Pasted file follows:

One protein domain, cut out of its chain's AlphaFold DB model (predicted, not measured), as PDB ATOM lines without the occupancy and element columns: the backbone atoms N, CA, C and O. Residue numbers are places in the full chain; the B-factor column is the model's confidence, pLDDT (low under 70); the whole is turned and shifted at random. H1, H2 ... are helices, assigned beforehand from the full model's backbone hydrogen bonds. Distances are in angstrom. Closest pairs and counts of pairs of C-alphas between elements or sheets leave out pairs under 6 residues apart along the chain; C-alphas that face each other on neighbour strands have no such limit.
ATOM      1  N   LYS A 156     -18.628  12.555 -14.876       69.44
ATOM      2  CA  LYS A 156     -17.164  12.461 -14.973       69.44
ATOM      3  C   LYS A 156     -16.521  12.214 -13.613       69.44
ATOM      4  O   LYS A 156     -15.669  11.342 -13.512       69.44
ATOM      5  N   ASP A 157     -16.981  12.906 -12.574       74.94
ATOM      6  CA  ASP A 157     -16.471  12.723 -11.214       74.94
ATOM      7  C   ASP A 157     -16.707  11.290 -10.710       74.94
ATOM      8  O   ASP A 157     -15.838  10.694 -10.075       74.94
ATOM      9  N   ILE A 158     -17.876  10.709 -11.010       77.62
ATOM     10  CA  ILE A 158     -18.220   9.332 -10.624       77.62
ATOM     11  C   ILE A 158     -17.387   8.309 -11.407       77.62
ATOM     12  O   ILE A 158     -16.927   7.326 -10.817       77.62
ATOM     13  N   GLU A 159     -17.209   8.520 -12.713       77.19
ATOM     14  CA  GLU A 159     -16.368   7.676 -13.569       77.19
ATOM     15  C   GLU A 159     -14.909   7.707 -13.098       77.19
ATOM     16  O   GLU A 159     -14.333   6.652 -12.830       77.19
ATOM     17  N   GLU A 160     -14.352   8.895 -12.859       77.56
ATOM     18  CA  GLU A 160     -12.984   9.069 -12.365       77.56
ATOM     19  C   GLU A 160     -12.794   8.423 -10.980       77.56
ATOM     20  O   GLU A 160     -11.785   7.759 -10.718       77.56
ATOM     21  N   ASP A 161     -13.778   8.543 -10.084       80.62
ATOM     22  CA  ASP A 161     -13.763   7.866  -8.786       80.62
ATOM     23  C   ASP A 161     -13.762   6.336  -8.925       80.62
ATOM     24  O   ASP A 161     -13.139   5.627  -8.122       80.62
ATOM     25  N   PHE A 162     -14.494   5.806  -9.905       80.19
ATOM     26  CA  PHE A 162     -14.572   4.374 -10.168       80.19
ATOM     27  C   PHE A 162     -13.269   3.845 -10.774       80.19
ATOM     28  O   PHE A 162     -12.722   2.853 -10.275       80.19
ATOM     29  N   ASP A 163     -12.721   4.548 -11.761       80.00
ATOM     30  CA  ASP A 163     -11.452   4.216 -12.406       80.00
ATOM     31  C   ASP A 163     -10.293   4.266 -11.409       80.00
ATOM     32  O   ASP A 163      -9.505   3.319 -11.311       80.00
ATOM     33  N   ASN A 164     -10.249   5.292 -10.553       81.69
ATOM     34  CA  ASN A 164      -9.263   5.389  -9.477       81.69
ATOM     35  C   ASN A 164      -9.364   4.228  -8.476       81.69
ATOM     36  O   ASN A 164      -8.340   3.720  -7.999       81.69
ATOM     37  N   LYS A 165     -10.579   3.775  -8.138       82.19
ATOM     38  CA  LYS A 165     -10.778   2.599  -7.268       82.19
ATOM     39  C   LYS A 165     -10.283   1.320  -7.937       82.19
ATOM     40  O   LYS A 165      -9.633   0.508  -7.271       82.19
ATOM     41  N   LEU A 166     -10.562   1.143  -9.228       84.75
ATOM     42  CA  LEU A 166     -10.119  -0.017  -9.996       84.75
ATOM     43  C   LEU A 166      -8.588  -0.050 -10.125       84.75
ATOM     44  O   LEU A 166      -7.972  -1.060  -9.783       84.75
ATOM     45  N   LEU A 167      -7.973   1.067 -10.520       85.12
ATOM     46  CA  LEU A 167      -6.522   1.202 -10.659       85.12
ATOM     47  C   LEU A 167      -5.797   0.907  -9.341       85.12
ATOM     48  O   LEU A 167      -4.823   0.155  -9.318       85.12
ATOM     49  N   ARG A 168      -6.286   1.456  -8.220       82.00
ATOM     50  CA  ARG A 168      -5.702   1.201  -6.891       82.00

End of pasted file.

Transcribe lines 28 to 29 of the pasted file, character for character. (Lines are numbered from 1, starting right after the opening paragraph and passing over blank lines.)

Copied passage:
ATOM     28  O   PHE A 162     -12.722   2.853 -10.275       80.19
ATOM     29  N   ASP A 163     -12.721   4.548 -11.761       80.00